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By way of developing technology, it is becoming clear that the bus shelter industry is changing. From the classic standbys to brave and bold new trends, transit shelter companies are offering products that run the gamut of both traditional design and technological breakthrough. Shelters are being equipped with real-time schedule updates, modern advertising techniques, art and commerce, as well as eco-friendly elements. With these new elements, it is no longer just a bus stop.
Powered by the sun
Now more than ever, technology is playing a greater and greater role in the transit shelter market. Perhaps the greatest leap forward is being taken by Edison, N.J.-based bus stop and shelter manufacturer, Trueform LLC. Its solar-powered, air conditioned shelter is the first of its type to be put out on the market today, according to company VP of Operations Saundra Lautenberg. “With solar-powered air conditioning, there are no electricity costs after you buy the shelter,” she says.
This cutting-edge unit is fully customizable and comes with an array of options, including heating or restroom facilities. Larger-sized units, with room for a newsstand, are also available. Despite the initial cost, Lautenberg explains that it’s more than worth the startup price. Some agencies have even gone so far as to integrate features that reduce the cost altogether. “We have customers who install ATMs, and by doing so, get revenue from the local banks, which in turn helps them to offset the cost of the shelter.”
In addition, the unit is pre-fabricated, arrives on a flatbed truck and can be installed in a matter of hours, without considerable construction, street permits or labor costs.
Detroit-based manufacturer Brasco International Inc. is another company implementing solar elements into its latest products. “Although a solar-powered unit itself may be more expensive initially, it doesn’t require any trenching to get regular power to it,” says Brasco Sales Manager Tim Ryan.
Going the solar-powered route is also a good choice for safety reasons. When you connect 110-volt or 240-volt power to a metal shelter, you always run the risk of something going wrong, such as electrocuting somebody, but using solar-powered shelters essentially eliminates that risk, adds Ryan.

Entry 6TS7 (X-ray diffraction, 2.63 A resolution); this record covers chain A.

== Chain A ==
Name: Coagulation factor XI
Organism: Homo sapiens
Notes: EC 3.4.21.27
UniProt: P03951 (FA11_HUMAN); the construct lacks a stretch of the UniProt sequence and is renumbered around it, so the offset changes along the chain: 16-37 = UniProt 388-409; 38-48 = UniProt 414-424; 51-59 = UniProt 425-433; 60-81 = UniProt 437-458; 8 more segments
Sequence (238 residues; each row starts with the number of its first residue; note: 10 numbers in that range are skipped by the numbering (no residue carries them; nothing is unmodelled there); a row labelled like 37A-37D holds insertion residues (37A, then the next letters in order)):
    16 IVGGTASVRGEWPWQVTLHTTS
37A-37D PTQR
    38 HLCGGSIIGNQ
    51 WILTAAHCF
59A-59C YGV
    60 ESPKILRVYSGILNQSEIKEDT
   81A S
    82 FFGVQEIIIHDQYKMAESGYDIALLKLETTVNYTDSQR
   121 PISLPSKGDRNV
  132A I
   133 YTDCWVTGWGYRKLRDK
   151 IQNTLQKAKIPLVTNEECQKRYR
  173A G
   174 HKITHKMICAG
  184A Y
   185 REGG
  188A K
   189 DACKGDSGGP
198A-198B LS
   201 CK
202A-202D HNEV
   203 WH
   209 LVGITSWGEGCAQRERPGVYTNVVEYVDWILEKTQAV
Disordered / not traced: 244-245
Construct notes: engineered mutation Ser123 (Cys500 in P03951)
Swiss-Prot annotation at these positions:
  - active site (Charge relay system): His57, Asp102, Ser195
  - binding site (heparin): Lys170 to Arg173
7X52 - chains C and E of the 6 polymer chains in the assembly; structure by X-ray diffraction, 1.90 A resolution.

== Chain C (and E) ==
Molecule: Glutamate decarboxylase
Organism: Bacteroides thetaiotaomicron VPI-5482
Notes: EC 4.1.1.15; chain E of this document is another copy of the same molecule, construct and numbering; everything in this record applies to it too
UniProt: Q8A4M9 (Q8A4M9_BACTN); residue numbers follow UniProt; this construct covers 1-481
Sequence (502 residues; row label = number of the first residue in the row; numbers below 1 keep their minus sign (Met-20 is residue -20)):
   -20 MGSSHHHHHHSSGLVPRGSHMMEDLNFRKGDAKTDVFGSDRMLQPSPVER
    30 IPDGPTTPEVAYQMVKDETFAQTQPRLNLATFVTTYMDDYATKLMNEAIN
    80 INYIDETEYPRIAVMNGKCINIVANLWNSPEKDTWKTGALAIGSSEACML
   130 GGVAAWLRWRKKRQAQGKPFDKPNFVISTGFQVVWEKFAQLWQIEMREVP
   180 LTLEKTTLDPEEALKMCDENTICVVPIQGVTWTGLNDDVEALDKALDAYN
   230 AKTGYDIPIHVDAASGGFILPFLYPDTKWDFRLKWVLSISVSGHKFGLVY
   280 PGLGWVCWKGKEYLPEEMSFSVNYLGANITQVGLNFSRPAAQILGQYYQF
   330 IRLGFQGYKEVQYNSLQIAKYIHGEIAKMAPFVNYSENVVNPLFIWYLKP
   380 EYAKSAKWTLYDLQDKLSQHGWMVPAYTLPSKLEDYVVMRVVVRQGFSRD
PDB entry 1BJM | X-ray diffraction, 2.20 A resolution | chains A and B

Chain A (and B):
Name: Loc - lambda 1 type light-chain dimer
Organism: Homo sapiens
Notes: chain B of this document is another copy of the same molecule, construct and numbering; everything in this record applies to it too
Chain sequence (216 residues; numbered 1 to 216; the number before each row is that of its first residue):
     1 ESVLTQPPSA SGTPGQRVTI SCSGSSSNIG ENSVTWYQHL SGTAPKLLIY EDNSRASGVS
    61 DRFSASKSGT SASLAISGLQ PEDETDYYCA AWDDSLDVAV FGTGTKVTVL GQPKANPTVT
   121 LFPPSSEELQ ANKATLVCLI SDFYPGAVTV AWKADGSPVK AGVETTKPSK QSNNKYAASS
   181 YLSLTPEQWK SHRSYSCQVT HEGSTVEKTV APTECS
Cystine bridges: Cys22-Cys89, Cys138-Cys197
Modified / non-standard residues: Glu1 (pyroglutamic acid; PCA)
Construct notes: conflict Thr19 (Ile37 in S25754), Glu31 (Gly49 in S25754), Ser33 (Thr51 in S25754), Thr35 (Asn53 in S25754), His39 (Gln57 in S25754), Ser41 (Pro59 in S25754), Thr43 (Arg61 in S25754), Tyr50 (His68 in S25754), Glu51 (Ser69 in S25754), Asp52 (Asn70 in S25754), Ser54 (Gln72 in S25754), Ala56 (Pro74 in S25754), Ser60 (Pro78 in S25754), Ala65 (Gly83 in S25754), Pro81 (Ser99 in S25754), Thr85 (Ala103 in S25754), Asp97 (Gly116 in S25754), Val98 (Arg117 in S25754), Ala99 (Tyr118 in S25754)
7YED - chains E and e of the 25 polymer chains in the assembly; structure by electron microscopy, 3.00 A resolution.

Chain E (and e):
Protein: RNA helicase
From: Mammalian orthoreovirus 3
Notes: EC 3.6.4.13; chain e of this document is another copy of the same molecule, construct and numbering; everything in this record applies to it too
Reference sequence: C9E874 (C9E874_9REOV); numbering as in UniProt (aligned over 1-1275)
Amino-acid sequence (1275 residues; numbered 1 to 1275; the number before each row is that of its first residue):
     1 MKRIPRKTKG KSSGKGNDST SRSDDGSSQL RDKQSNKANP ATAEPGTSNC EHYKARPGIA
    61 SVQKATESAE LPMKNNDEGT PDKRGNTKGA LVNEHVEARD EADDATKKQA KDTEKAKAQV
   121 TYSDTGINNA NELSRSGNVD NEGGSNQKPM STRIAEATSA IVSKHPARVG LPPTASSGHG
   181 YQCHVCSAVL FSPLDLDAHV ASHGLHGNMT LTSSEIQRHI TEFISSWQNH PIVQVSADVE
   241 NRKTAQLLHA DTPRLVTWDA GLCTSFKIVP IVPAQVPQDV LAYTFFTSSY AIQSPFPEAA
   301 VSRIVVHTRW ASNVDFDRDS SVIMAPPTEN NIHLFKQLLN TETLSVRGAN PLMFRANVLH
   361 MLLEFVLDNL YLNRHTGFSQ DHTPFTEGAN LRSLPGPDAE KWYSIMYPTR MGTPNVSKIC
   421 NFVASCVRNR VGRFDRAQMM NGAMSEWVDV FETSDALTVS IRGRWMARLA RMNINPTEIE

Like Lautenberg, Ryan agrees that although day-one costs of a solar shelter can be high, the long-term savings more than a justifies the expense. In addition to requiring a qualified electrician to hook up a shelter, some projects may require trenching, which involves cutting into the concrete and digging down to put in a conduit. “You’re talking $2,000 to $5,000 just for the trenching, then somebody’s got to pay for the electricity on a monthly or yearly basis.”
In addition to solar power, Tolar Manufacturing Company Inc.’s VP of Sales & Marketing Patrick Merrick says the use of LED lighting is more economical from a long-term maintenance standpoint, with the latest improvement in LEDs providing a life expectancy of 50,000 to 100,000 hours.
Lautenberg agrees. “We don’t use fluorescents because they’re not cost-effective or eco-friendly.”
Push for green
While the use of new, long-term and cost-saving green technology is an exciting prospect, are industry customers asking for more eco-friendly elements to be incorporated into their designs despite the initial costs?
“When they can,” says Lautenberg, who adds that Trueform strives to “incorporate the best combination of lifecycle savings and value engineering cost savings to the client, while still giving them the unique design that they’re searching for.”
According to Merrick, the demand for green has never been greater. “Customers are absolutely looking for sustainable, or green, whichever buzz words you want to use at the time,” he says. “They want those options, not only because it’s the right thing to do, but also because it provides a long-term economical solution.”
Ryan says that the green movement is “full throttle.” He is also aware of the costs, though, and says that Brasco has a tempered approach. “Green is very important, but it has to go hand-in-hand with the economics,” he insists. “The transit authorities, municipalities and park authorities don’t have extra money. But, if they can justify the expenditure and couple that with going green, everybody wins.”
John Duthie, sales and marketing manager for Daytech, based in Toronto, Ontario says the call for eco-friendly designs hasn’t been as strong. “We have had that come up a little bit, but I can’t say it’s a big issue for us,” he says. “At the end of the day, I think the function of our shelters is the driving factor. People want places that are dry and wind-free at the right price point.”
Phoenix-based Lacor/Streetscape has found that customer requests for eco-friendly designs has been minimal. “There has been a slim increase in specific eco-friendly elements,” says Marketing Manager Janice Drake. “Requests for solar lighting and recycled plastic amenities are most common,” she says, adding that the shelters need to be, first and foremost, “durable and safe.”
President and Owner of Jamaica, N.Y.-based Columbia Equipment Arthur Cohen says it still doesn’t happen much, but that his customers are asking about eco-friendly elements much more these days. “Very rarely would anybody ask, ‘what’s the recycled content of your product?’ Now, I see it a lot more than I used to.”
When it comes to eco-friendly designs, Lautenberg says that there’s always tension between what the agency would like to do and their funding availability, but believes that customers like the idea of having cost-effective materials that are long lasting and, therefore, save on the everyday expenses of maintenance.